Thank you, Mel. I really appreciate your visit and comment. Very important to understand history, for sure, hoping not to repeat the "wrong" parts! ;-)

    • pstraubie48 profile image

      Patricia Scott 3 years ago from sunny Florida

      It was a tough time to live. Reading about it reminds me how blessed we are.

      Our history can teach us so much that is unwritten, you know? We can see but what they endured the strength of character they must have had.

      Great hub...thanks for sharing...I plan to come back and read more...I think I am hooked.

      Angels are on the way to you ps

    • Mel Carriere profile image

      Mel Carriere 3 years ago from San Diego California

      Interesting how we fought these little wars by proxy with the British, with the Brits basically arming the Indians to fight their battles. Reminds me of the Cold War, and how I wish our wars were still by proxy so American boys would not get hurt. This is a very little touched upon part of our history, and you have done a magnificent job bringing it to our attention. Great hub!

    • DrBill-WmL-Smith profile image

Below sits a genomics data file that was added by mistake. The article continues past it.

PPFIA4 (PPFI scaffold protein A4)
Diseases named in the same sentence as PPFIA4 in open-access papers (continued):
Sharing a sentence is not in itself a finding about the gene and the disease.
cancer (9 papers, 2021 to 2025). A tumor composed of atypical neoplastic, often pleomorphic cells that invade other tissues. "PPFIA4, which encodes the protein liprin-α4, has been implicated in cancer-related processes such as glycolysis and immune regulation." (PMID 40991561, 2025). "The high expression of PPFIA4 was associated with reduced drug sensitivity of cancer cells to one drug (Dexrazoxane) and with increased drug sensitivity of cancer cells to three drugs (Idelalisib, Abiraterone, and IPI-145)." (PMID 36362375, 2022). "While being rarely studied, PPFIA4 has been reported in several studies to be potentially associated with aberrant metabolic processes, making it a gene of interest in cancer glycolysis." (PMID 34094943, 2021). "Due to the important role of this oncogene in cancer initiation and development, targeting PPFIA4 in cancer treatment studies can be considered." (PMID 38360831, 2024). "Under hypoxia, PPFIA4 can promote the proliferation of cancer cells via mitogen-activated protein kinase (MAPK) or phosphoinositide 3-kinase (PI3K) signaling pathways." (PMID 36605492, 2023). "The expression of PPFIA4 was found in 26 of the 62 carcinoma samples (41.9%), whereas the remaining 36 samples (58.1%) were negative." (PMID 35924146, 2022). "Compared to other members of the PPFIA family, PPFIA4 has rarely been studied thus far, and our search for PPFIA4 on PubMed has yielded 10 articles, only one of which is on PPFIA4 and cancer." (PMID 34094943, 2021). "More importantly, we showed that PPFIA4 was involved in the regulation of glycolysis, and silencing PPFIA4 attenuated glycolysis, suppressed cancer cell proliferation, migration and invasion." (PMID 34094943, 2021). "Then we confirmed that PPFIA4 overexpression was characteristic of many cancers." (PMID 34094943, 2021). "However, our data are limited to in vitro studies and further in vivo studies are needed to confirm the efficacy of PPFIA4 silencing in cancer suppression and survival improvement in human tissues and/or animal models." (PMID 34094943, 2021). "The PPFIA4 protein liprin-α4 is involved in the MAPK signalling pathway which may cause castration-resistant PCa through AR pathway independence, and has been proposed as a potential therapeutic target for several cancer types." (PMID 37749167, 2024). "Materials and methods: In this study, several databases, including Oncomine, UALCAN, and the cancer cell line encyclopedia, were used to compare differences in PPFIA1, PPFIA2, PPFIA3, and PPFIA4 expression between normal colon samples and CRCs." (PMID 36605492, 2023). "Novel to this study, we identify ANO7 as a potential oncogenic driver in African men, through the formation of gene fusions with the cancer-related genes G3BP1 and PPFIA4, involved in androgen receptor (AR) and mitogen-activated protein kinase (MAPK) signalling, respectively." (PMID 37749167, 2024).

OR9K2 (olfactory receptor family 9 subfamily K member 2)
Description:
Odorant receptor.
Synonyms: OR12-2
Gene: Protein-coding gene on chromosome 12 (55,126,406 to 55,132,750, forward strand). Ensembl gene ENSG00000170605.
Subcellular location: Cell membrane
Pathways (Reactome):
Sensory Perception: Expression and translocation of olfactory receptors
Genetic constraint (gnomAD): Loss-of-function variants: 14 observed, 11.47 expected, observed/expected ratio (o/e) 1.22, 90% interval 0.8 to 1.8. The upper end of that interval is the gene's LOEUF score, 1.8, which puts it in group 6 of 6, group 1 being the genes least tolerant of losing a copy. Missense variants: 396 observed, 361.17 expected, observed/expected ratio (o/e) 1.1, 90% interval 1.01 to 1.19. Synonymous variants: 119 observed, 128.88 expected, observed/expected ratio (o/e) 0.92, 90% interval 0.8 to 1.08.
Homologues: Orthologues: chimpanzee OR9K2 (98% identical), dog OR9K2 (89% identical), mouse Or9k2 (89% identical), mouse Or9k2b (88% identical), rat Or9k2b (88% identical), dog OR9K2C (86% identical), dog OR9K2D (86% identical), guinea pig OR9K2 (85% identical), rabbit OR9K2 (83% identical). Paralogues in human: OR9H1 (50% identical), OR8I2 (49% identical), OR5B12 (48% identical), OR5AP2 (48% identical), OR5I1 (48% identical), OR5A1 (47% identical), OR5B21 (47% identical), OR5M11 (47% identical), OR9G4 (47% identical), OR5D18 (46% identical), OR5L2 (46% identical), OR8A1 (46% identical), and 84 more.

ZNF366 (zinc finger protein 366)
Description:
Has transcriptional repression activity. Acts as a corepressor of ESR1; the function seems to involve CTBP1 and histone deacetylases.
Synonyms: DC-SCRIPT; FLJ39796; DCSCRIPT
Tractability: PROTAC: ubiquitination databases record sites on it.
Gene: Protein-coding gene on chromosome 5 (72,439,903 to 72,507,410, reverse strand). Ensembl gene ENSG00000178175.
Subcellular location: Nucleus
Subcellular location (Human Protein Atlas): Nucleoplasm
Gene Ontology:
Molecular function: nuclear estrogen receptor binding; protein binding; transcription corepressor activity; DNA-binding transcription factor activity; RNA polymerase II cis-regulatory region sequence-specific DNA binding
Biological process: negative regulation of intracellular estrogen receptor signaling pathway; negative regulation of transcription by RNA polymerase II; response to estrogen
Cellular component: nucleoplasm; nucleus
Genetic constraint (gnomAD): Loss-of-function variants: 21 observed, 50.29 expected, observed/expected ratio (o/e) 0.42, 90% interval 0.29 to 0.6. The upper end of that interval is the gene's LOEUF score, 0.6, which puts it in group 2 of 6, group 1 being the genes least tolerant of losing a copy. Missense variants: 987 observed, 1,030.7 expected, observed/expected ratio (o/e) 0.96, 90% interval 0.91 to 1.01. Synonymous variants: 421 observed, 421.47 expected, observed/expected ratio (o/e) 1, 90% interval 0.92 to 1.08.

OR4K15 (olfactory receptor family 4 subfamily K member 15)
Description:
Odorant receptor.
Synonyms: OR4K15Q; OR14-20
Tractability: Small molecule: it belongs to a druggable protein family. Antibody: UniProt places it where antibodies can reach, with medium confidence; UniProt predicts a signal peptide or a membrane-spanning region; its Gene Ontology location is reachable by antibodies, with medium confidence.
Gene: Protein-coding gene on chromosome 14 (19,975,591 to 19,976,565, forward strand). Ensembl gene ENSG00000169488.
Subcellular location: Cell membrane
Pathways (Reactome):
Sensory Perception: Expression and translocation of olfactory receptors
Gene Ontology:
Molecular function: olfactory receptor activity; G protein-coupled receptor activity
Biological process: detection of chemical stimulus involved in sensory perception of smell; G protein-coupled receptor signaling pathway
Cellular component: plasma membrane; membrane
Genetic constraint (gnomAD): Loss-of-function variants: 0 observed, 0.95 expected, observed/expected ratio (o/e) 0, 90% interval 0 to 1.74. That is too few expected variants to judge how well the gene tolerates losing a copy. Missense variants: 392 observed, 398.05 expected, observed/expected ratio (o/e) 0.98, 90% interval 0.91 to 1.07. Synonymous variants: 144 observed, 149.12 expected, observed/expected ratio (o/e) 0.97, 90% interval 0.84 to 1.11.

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      William Leverne Smith 3 years ago from Hollister, MO

      For sure. But, they were totally different times... from day one! Thanks for the comment and visit! ;-)

    • midget38 profile image

      Michelle Liew 3 years ago from Singapore

      The lives of the old West was filled with so much adventure, don't you think? Ours pale in comparison!

    • DrBill-WmL-Smith profile image
      Author

      William Leverne Smith 3 years ago from Hollister, MO

      You are right. I cannot imagine how I would have ever survived. Probably wouldn't have. Thanks for the visit! ;-)

    • billybuc profile image

      Bill Holland 3 years ago from Olympia, WA

      A man really had to want to live there mighty bad to put up with the dangers and obstacles they faced. Nice chapter my friend.